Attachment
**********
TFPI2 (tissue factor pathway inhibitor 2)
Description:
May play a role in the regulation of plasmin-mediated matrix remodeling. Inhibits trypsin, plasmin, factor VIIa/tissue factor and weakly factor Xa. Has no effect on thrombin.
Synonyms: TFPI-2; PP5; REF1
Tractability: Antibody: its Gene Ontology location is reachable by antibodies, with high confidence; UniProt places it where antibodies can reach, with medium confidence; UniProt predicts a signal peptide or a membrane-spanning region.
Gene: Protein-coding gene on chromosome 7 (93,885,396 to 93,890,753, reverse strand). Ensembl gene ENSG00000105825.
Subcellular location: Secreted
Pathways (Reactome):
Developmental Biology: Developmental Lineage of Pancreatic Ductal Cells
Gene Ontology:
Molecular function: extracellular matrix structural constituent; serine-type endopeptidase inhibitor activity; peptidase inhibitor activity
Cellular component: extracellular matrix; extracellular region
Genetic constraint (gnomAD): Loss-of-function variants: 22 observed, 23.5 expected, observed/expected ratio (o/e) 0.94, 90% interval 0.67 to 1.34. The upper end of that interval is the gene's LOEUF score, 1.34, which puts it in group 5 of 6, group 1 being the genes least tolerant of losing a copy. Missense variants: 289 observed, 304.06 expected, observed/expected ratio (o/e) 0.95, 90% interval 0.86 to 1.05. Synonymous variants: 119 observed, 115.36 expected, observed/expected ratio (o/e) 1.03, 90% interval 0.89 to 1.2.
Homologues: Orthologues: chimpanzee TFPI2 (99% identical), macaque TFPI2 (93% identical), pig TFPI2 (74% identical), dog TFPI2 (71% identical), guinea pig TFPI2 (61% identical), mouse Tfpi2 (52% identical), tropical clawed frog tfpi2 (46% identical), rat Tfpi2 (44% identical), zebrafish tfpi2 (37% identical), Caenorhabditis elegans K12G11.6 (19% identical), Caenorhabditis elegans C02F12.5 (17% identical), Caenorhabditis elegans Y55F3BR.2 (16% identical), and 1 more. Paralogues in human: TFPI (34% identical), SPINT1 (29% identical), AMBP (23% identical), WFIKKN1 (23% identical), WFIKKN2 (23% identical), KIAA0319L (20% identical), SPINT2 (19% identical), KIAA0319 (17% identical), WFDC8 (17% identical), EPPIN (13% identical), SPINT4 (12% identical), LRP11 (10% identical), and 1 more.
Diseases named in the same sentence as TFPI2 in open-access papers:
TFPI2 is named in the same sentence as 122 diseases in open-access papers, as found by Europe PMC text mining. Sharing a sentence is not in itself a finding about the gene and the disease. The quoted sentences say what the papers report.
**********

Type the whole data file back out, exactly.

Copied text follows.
TFPI2 (tissue factor pathway inhibitor 2)
Description:
May play a role in the regulation of plasmin-mediated matrix remodeling. Inhibits trypsin, plasmin, factor VIIa/tissue factor and weakly factor Xa. Has no effect on thrombin.
Synonyms: TFPI-2; PP5; REF1
Tractability: Antibody: its Gene Ontology location is reachable by antibodies, with high confidence; UniProt places it where antibodies can reach, with medium confidence; UniProt predicts a signal peptide or a membrane-spanning region.
Gene: Protein-coding gene on chromosome 7 (93,885,396 to 93,890,753, reverse strand). Ensembl gene ENSG00000105825.
Subcellular location: Secreted
Pathways (Reactome):
Developmental Biology: Developmental Lineage of Pancreatic Ductal Cells
Gene Ontology:
Molecular function: extracellular matrix structural constituent; serine-type endopeptidase inhibitor activity; peptidase inhibitor activity
Cellular component: extracellular matrix; extracellular region
Genetic constraint (gnomAD): Loss-of-function variants: 22 observed, 23.5 expected, observed/expected ratio (o/e) 0.94, 90% interval 0.67 to 1.34. The upper end of that interval is the gene's LOEUF score, 1.34, which puts it in group 5 of 6, group 1 being the genes least tolerant of losing a copy. Missense variants: 289 observed, 304.06 expected, observed/expected ratio (o/e) 0.95, 90% interval 0.86 to 1.05. Synonymous variants: 119 observed, 115.36 expected, observed/expected ratio (o/e) 1.03, 90% interval 0.89 to 1.2.
Homologues: Orthologues: chimpanzee TFPI2 (99% identical), macaque TFPI2 (93% identical), pig TFPI2 (74% identical), dog TFPI2 (71% identical), guinea pig TFPI2 (61% identical), mouse Tfpi2 (52% identical), tropical clawed frog tfpi2 (46% identical), rat Tfpi2 (44% identical), zebrafish tfpi2 (37% identical), Caenorhabditis elegans K12G11.6 (19% identical), Caenorhabditis elegans C02F12.5 (17% identical), Caenorhabditis elegans Y55F3BR.2 (16% identical), and 1 more. Paralogues in human: TFPI (34% identical), SPINT1 (29% identical), AMBP (23% identical), WFIKKN1 (23% identical), WFIKKN2 (23% identical), KIAA0319L (20% identical), SPINT2 (19% identical), KIAA0319 (17% identical), WFDC8 (17% identical), EPPIN (13% identical), SPINT4 (12% identical), LRP11 (10% identical), and 1 more.
Diseases named in the same sentence as TFPI2 in open-access papers:
TFPI2 is named in the same sentence as 122 diseases in open-access papers, as found by Europe PMC text mining. Sharing a sentence is not in itself a finding about the gene and the disease. The quoted sentences say what the papers report.